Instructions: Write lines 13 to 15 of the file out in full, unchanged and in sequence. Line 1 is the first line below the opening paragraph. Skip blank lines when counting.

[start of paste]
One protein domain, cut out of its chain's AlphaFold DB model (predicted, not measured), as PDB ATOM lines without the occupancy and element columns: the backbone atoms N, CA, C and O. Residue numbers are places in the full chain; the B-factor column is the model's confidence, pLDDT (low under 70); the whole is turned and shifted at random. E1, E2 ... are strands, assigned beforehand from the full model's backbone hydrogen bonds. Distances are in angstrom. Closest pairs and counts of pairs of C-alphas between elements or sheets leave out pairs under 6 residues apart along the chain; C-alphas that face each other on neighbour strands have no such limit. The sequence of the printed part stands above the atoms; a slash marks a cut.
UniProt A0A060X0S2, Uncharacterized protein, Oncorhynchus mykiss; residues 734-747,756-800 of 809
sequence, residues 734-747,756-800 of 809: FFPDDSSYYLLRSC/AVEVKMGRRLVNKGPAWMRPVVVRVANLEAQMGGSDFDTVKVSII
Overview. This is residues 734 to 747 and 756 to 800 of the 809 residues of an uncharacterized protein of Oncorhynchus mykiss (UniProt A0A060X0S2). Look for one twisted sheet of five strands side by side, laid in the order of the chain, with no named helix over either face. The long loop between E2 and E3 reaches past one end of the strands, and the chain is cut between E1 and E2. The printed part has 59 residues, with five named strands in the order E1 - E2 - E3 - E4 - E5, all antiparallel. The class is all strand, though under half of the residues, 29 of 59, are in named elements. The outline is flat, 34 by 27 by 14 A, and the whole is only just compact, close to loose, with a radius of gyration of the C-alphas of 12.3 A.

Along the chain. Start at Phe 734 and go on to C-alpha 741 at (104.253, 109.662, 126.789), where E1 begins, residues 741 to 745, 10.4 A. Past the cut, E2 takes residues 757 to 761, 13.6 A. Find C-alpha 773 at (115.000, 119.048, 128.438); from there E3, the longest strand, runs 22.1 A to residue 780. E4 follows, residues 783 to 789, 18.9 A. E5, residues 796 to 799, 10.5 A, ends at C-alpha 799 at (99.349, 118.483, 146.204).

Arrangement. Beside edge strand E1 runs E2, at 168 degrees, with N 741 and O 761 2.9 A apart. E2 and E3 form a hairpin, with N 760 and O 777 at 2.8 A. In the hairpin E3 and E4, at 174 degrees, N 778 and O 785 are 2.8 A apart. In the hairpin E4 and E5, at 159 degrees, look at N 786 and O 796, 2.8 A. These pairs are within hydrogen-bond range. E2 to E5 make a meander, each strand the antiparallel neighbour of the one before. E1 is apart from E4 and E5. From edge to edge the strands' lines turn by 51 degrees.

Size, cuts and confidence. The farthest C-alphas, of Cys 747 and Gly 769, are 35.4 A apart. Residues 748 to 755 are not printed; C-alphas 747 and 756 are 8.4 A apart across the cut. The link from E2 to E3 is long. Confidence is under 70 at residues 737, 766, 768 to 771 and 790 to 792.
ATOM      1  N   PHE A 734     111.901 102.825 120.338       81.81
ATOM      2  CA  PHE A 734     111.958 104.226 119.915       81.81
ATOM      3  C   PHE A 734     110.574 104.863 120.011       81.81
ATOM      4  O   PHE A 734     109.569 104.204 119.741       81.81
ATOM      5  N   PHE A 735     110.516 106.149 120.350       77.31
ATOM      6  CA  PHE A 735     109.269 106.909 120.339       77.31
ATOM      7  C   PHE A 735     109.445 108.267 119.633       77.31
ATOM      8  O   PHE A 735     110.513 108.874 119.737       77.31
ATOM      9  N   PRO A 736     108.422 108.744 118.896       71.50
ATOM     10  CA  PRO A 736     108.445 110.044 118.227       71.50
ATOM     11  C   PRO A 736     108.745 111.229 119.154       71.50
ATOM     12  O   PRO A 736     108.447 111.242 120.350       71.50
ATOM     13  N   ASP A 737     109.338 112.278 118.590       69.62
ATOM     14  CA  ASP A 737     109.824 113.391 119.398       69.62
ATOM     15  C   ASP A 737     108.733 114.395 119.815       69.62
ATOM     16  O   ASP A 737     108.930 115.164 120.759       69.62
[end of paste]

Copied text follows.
ATOM      7  C   PHE A 735     109.445 108.267 119.633       77.31
ATOM      8  O   PHE A 735     110.513 108.874 119.737       77.31
ATOM      9  N   PRO A 736     108.422 108.744 118.896       71.50